|Me and a teammate in our pink t-shirt. Judge behind in farm hat.|
The actual competition and theater is pretty scary because the competition is projected on a giant screen behind the stage. That means everyone can see if you make one mistake. My team was very easy to spot because our t-shirt was bright pink with my design in black. We had two and a half minutes to try and fit in as many missions as we can to earn the most possible points. Then we leave, go back to the pit for 10 minutes, fix our robot, and go back on stage. We get to do this three times to try to improve our score. Each time mine got so close, even pulled the lever but failed to accomplish the mission. Our scores for the three times were 150, 200, and 75.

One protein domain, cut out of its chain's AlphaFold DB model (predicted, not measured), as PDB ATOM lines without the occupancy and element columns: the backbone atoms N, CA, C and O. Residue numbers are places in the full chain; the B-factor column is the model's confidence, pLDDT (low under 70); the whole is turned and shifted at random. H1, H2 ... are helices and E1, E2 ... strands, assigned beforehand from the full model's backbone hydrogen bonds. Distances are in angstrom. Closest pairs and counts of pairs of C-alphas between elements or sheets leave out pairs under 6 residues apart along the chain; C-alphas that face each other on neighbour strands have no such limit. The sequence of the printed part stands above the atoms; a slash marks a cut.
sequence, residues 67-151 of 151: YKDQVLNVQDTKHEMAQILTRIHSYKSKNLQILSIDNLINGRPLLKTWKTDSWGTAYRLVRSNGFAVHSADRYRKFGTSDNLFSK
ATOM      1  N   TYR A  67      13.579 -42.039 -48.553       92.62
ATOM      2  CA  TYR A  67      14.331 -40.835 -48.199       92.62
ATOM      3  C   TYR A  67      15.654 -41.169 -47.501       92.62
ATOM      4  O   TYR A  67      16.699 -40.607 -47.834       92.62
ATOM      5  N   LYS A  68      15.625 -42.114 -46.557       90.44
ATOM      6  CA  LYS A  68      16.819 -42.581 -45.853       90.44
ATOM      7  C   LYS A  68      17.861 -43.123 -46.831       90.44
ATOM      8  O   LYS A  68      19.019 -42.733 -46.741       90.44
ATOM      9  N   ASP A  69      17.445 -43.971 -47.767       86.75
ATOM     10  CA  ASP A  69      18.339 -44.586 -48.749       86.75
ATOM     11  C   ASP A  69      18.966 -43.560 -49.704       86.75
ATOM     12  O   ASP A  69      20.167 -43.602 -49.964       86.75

Exhausting right? So we get a break after that and get to eat lunch and go on rides? No. We have to go do the On-the-Spot mission. This year, the mission involved letting loose a Lego pig that's strapped onto a robot that moves in circles and we have to program our robot to catch the pig without damaging the robot. Another catch. We start on one half of the table and a competitor starts on the other side. We have to compete to see who gets the pig first. And it must be knocked onto our side of the table. If we knock the pig onto our opponent’s side of the table they win. So, we get 30 minutes (that's why it's called the on the spot mission) to practice our program. This may seem like a lot of time, but it takes a long time designing attachments for the robot and programming it to run the way you want it to.
To find out how we did, see our next blog: The Robo Games. Part 3. Victory.